Bernasconi, A., Bernasconi, N., Bernhardt, B.C., Schrader, D.: Advances in MRI for ‘cryptogenic’ epilepsies. Nat. Rev. Neurol. 7, 99–108 (2011)CrossRefGoogle Scholar
  2. 2.
    Besseling, R.M., Jansen, J.F., de Louw, A.J., Vlooswijk, M.C., Hoeberigs, M.C., Aldenkamp, A.P., Backes, W.H., Hofman, P.A.: Abnormal profiles of local functional connectivity proximal to focal cortical dysplasias. PLoS ONE 11, e0166022 (2016)CrossRefGoogle Scholar
  3. 3.
    Hong, S.J., Bernhardt, B.C., Caldairou, B., Hall, J.A., Guiot, M.C., Schrader, D., Bernasconi, N., Bernasconi, A.: Multimodal MRI profiling of focal cortical dysplasia type II. Neurology 88, 734–742 (2017)CrossRefGoogle Scholar
  4. 4.
    Fonov, V., Evans, A.C., Botteron, K., Almli, C.R., McKinstry, R.C., Collins, D.L., Grp, B.D.C.: Unbiased average age-appropriate atlases for pediatric studies. NeuroImage 54, 313–327 (2011)CrossRefGoogle Scholar
  5. 5.
    Kim, J.S., Singh, V., Lerch, J., Ad-Dab’bagh, Y., MacDonald, D., Lee, J.M., Kim, S.I., Evans, A.C.: Automated 3-D extraction and evaluation of the inner and outer cortical surfaces using a Laplacian map and partial volume effect classification. NeuroImage 27, 210–221 (2005)CrossRefGoogle Scholar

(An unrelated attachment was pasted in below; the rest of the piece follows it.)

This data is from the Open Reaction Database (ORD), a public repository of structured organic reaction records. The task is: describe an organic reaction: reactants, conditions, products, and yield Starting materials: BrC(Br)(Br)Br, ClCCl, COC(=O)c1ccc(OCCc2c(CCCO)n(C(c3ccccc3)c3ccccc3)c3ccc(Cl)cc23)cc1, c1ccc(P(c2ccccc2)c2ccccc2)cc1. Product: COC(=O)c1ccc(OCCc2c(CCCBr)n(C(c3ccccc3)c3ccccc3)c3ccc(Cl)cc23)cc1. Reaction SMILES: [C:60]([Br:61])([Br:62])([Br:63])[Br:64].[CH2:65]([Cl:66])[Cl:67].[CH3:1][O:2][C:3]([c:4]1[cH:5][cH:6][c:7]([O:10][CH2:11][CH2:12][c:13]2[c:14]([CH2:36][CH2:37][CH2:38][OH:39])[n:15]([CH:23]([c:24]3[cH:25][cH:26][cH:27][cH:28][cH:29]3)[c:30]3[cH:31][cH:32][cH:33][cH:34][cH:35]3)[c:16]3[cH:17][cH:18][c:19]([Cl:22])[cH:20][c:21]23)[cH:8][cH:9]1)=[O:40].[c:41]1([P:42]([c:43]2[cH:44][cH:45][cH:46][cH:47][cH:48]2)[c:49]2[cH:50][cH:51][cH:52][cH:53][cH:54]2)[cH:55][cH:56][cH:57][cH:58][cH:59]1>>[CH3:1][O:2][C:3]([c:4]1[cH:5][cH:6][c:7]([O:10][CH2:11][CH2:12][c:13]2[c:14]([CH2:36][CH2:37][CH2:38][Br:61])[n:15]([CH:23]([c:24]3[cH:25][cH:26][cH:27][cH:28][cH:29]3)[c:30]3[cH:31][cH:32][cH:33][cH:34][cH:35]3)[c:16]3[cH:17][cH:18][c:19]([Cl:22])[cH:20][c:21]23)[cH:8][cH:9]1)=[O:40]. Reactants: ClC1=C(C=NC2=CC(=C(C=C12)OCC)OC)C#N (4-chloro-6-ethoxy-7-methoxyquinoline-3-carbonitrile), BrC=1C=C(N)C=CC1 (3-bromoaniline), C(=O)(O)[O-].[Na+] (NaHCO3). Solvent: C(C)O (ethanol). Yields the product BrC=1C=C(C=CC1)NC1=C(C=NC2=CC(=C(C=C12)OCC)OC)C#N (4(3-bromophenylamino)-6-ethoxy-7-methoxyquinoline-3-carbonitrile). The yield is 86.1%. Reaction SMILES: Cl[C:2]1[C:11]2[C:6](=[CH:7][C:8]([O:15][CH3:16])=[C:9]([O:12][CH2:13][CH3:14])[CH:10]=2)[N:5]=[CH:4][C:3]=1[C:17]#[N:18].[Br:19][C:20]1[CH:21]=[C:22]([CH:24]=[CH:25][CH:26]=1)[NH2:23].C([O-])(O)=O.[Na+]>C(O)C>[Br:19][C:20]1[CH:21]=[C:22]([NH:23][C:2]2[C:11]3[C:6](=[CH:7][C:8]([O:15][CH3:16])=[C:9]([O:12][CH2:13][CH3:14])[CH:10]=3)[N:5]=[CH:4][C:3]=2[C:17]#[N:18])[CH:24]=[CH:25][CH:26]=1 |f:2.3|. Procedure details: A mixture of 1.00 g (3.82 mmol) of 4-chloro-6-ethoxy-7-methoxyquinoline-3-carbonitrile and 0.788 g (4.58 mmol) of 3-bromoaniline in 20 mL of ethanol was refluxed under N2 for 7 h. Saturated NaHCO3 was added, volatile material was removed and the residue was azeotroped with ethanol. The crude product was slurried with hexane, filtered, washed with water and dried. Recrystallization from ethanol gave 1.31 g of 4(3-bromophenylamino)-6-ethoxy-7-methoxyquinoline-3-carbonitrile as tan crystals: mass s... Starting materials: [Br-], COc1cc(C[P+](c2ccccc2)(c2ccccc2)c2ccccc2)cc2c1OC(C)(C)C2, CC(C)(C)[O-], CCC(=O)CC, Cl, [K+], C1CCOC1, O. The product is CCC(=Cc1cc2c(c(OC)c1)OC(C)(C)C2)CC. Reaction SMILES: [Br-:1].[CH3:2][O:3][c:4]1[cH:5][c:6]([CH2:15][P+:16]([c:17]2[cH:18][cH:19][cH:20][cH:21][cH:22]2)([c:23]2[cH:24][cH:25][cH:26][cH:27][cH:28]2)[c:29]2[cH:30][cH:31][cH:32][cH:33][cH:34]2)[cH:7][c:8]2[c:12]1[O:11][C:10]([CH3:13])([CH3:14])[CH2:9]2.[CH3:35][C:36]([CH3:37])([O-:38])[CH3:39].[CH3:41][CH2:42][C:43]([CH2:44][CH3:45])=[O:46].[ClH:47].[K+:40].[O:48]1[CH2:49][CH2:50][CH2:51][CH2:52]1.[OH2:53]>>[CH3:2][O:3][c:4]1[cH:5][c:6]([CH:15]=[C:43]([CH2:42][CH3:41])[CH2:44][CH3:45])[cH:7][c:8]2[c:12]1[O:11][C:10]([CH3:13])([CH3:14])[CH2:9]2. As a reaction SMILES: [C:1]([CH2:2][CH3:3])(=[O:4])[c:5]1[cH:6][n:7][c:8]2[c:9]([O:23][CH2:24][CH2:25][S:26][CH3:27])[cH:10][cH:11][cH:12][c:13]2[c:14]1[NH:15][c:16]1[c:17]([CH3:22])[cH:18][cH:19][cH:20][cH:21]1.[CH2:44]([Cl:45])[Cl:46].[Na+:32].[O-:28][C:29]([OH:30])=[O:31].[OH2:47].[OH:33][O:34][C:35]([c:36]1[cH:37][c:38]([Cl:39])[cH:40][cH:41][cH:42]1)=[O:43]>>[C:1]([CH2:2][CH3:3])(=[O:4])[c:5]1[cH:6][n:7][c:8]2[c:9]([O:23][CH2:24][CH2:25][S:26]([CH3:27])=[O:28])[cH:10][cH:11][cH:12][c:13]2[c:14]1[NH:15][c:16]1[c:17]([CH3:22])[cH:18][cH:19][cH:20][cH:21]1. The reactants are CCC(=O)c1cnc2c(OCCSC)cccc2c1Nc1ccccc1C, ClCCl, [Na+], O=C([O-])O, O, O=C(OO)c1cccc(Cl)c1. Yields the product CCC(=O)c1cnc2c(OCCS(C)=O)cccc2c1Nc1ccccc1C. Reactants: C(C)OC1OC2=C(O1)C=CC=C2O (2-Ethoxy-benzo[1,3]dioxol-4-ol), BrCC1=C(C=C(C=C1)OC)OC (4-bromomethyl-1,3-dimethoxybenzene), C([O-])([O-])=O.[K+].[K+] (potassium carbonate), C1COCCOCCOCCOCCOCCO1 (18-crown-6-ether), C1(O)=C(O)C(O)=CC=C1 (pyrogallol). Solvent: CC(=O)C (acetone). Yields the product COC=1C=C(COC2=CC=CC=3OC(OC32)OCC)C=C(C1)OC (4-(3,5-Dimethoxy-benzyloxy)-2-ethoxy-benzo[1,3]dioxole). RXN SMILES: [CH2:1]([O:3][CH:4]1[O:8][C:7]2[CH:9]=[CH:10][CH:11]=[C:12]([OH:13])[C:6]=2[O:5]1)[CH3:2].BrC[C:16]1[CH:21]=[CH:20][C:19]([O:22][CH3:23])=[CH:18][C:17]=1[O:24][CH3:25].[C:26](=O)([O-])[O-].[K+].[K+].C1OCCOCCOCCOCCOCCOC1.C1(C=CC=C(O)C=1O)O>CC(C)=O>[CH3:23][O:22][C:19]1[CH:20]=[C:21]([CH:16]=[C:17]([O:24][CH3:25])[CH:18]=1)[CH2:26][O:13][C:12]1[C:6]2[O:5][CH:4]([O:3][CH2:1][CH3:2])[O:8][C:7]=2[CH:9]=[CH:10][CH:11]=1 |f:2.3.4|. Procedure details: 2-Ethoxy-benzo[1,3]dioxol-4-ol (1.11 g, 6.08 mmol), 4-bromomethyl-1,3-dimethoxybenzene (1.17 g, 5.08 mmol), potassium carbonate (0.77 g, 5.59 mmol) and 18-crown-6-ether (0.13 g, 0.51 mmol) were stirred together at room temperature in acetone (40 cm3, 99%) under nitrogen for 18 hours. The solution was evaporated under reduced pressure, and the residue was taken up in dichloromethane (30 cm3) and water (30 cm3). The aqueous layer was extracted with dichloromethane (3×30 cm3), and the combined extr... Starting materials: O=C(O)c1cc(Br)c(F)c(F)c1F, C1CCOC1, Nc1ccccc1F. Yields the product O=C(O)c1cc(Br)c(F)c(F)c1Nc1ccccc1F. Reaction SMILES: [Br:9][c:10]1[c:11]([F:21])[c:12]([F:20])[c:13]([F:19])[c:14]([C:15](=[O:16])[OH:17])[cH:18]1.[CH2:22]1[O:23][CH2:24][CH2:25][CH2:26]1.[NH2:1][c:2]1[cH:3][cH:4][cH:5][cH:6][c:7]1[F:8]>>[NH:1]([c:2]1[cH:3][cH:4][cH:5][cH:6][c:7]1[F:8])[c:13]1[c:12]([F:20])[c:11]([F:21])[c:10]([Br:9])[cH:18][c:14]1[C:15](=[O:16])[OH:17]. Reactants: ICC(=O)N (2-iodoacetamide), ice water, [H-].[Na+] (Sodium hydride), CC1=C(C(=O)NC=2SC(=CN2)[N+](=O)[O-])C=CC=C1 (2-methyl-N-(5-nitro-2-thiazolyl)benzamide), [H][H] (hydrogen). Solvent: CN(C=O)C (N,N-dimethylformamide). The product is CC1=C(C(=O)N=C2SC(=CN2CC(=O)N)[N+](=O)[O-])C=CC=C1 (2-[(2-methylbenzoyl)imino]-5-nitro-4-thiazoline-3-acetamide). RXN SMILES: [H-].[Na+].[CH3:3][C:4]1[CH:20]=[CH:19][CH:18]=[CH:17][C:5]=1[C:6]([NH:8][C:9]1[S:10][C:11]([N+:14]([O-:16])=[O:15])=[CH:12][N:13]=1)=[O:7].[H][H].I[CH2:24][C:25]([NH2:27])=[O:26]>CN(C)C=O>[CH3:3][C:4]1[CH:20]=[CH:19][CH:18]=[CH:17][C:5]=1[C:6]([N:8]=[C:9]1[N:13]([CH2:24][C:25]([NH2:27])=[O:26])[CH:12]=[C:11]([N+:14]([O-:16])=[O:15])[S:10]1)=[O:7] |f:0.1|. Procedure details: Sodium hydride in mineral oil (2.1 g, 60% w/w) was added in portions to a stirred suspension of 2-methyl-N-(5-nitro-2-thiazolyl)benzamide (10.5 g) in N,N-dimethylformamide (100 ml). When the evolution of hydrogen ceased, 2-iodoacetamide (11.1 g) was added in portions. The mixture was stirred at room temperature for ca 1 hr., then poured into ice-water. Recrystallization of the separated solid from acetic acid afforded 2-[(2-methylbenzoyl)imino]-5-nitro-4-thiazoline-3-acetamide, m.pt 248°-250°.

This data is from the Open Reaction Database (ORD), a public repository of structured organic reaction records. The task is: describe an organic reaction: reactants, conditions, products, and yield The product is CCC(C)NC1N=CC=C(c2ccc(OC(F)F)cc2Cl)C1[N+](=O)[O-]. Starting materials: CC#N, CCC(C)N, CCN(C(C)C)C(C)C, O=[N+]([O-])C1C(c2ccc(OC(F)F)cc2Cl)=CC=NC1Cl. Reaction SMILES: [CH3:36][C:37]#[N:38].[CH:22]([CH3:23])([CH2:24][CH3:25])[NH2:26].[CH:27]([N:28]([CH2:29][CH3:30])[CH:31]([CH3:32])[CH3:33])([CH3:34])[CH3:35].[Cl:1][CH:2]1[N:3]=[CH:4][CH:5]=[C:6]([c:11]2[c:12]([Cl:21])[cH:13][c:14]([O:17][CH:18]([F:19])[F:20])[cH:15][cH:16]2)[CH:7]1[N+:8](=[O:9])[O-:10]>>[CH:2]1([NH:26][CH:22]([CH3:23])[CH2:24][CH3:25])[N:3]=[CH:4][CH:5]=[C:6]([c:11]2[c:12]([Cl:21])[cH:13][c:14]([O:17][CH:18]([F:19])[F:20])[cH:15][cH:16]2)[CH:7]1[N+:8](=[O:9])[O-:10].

6. 6.
    Chao-Gan, Y., Yu-Feng, Z.: DPARSF: a MATLAB toolbox for “Pipeline” data analysis of resting-state fMRI. Frontiers Syst. Neurosci. 4, 13 (2010)Google Scholar
  7. 7.
    Power, J.D., Barnes, K.A., Snyder, A.Z., Schlaggar, B.L., Petersen, S.E.: Spurious but systematic correlations in functional connectivity MRI networks arise from subject motion. NeuroImage 59, 2142–2154 (2012)CrossRefGoogle Scholar
  8. 8.
    Greve, D.N., Fischl, B.: Accurate and robust brain image alignment using boundary-based registration. NeuroImage 48, 63–72 (2009)CrossRefGoogle Scholar
  9. 9.
    Tzourio-Mazoyer, N., Landeau, B., Papathanassiou, D., Crivello, F., Etard, O., Delcroix, N., Mazoyer, B., Joliot, M.: Automated anatomical labeling of activations in SPM using a macroscopic anatomical parcellation of the MNI MRI single-subject brain. NeuroImage 15, 273–289 (2002)CrossRefGoogle Scholar